US House passes Republican debt ceiling bill with steep spending cuts
WASHINGTON – The U.S. House of Representatives on Wednesday narrowly passed a bill to raise the nation’s $31.4 trillion debt ceiling, defying President Joe Biden by attaching sweeping spending cuts for the next decade.
With this mostly partisan 217-215 vote, Republican House Speaker Kevin McCarthy hopes to lure Biden into negotiations on cutting spending, even as he and his fellow Democrats in Congress insist on a debt limit increase with no strings attached.
“The minute we pass a bill, it changes that entire dynamic, and it puts actual pressure on the Senate to do their job. And if they say they’re not going to pass our bill, then which bill are they going to pass?” House Majority Leader Steve Scalise said in a telephone interview before the vote. “The idea that they just sit back and do nothing is not acceptable.”
Senate Majority Leader Chuck Schumer disagreed, telling reporters the House bill is “dead on arrival.” He said the Republican legislation “only brings us dangerously closer” to an historic U.S. debt default that would shake markets and economies worldwide.
Throughout debate on the bill, Republicans cast Democrats as free-wheeling spenders of taxpayer money, which they say has pushed the national debt into a danger zone.
Democrats, meanwhile, bemoaned the deep spending cuts the measure would bring on programs including healthcare for the poor, Head Start education for pre-schoolers and an array of other programs including law enforcement and airport security operations.
It was unclear when either side would take a step toward the other, even as the potential for a devastating debt default could be just weeks away, according to government estimates.
McCarthy struggled for months to find just the right balance in the bill to get enough of his 222 far-right and more moderate Republican members on board.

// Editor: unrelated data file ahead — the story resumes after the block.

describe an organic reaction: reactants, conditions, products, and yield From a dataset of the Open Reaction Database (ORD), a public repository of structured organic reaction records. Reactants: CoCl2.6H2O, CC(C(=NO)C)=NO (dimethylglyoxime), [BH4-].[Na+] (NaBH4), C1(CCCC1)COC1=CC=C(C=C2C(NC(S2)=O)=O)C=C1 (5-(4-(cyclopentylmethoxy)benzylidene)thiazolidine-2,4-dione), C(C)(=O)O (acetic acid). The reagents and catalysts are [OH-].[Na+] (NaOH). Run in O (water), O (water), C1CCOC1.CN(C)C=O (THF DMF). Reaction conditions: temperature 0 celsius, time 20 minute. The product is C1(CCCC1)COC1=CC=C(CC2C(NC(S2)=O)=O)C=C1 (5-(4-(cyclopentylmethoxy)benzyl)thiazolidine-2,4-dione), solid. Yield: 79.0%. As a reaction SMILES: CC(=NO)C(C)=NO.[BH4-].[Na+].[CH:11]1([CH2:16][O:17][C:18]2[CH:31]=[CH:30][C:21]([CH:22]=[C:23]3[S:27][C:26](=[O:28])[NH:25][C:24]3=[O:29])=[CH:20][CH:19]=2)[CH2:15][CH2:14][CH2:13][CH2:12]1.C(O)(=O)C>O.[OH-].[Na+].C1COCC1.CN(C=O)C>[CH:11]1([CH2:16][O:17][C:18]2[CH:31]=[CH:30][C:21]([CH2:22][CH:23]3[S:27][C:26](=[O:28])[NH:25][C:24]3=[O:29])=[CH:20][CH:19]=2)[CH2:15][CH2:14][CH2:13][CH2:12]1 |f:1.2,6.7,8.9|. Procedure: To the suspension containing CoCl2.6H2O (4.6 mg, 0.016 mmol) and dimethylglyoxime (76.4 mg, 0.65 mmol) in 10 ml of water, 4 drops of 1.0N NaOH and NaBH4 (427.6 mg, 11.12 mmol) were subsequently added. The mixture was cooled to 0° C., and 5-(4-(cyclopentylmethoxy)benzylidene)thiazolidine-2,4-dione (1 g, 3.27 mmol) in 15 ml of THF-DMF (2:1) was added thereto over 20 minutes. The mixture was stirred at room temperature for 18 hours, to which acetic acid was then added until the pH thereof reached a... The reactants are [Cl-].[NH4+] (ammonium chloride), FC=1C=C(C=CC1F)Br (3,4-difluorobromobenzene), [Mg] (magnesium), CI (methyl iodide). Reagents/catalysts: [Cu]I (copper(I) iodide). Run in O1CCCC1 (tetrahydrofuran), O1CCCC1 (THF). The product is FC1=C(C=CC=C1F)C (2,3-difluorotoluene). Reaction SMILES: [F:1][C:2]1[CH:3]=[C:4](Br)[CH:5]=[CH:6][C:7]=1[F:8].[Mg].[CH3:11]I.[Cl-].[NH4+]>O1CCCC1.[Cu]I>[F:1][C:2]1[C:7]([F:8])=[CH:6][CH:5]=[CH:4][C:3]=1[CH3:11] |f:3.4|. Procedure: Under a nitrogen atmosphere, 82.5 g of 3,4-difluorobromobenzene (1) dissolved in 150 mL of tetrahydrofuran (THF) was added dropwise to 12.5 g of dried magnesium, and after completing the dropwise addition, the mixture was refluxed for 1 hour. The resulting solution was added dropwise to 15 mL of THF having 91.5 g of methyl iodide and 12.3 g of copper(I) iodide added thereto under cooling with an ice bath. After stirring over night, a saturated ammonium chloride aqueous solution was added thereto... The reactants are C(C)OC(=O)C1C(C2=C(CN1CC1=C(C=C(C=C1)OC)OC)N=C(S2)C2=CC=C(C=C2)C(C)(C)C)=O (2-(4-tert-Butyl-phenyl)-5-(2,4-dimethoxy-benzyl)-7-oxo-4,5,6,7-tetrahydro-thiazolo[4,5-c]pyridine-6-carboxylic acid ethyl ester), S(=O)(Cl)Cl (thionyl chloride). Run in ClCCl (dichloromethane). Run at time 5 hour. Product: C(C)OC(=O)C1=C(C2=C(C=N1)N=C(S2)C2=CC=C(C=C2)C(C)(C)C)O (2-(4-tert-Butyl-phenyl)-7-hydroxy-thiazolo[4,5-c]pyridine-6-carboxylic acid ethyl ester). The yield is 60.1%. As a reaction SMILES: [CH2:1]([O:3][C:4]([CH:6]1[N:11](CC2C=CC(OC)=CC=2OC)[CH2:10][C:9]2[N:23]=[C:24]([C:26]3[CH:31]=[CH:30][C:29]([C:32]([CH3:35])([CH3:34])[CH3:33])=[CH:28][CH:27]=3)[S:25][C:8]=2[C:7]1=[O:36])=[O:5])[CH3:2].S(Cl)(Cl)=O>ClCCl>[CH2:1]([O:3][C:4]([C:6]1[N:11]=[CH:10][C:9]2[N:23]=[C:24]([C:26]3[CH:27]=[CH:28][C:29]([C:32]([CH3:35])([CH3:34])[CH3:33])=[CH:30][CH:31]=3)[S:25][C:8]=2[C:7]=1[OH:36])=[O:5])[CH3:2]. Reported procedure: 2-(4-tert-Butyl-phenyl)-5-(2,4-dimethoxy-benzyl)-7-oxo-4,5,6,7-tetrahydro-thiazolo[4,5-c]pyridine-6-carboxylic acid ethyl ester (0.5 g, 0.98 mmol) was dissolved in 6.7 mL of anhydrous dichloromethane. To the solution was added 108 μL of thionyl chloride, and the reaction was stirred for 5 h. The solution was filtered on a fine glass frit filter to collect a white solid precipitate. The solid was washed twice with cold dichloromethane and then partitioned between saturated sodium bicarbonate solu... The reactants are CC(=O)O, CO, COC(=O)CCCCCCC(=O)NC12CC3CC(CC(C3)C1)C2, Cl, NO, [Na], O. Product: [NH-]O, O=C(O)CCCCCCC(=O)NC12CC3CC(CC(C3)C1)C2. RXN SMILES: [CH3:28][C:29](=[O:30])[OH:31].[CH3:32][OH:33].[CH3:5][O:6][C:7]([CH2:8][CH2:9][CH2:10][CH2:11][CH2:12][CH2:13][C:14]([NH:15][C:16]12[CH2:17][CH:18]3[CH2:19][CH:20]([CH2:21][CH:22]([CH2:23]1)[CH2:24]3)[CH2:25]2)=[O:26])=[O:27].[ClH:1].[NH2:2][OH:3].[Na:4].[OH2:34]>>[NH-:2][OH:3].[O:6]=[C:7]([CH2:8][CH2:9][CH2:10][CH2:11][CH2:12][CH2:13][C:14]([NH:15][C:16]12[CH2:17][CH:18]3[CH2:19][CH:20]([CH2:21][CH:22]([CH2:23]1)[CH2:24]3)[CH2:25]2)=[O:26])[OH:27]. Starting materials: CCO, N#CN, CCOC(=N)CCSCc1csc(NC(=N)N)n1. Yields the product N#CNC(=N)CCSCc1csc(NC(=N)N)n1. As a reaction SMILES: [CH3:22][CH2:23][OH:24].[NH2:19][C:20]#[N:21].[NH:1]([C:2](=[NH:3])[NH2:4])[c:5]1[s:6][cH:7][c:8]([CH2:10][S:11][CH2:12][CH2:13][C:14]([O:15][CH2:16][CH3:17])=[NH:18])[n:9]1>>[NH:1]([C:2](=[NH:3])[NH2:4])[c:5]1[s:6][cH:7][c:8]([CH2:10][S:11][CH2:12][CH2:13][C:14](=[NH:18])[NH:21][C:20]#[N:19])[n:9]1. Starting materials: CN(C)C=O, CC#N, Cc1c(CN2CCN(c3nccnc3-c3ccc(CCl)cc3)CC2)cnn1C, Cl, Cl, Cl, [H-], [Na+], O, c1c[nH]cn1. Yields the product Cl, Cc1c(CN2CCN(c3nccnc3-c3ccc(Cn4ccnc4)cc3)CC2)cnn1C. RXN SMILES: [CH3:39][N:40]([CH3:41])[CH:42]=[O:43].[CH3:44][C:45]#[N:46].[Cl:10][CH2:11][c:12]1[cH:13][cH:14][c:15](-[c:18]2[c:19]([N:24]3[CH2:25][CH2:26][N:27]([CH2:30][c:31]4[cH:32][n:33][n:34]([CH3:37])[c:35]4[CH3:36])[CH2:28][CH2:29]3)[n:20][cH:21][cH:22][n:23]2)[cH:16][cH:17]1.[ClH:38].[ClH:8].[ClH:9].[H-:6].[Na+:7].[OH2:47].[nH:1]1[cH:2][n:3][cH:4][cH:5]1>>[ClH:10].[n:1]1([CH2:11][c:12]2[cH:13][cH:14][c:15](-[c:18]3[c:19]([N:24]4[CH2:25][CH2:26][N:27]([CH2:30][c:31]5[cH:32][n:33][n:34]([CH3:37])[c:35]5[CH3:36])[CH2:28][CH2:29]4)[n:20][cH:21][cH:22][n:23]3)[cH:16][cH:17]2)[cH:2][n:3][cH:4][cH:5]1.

Early on Wednesday morning, McCarthy had to give in to some of his members’ demands to keep the legislation alive.
He assuaged concerns of Midwestern Republicans about biofuel tax credits and addressed hardliners’ calls to toughen work requirements for some federal programs aiding low-income Americans.
Republican critics including hardline House Freedom Caucus Chairman Scott Perry and Representative Nancy Mace said they had dropped their opposition to the bill. Several holdouts from the Midwest also said they were ready to move forward, pending a last-minute review of the newly crafted legislation.
The overnight changes removed a provision that would have ended a tax credit for biofuels that was part of Biden’s climate change initiatives in the 2022 Inflation Reduction Act.
Bending to the far-right wing of the party, Republicans also accelerated some new, tougher work requirements for receiving Medicaid healthcare benefits for the poor.
The latter change further enraged Democrats
“The new plan is even more draconian … even more mean. Kicking poor people off of healthcare wasn’t enough. They now want to do it faster,” said Representative Jim McGovern, the senior Democrat on the House Rules Committee.
The bill would increase Washington’s borrowing authority by $1.5 trillion or until March 31, whichever comes first. The bill would pare spending to 2022 levels and then cap growth at 1% a year, repeal some tax incentives for renewable energy and stiffen work requirements for some antipoverty programs.
The stakes are high: A long 2011 debt-ceiling standoff led to a downgrade of the U.S. government’s credit rating, which pushed borrowing costs higher, and Wall Street is already flashing warning signs.
The White House has called on Congress to raise the debt limit without conditions, as it did three times under Biden’s Republican predecessor, Donald Trump.
Lawmakers do not know precisely how much time they have left to act. The “x-date” when the Treasury Department would no longer be able to pay all its bills could come as early as June or stretch later into summer.
Democrats also argue that the proposed tradeoff of 10 years of spending cuts is unreasonable for an increase in the debt ceiling that would trigger another potentially painful round of negotiations early next year, just as the presidential campaign heats up.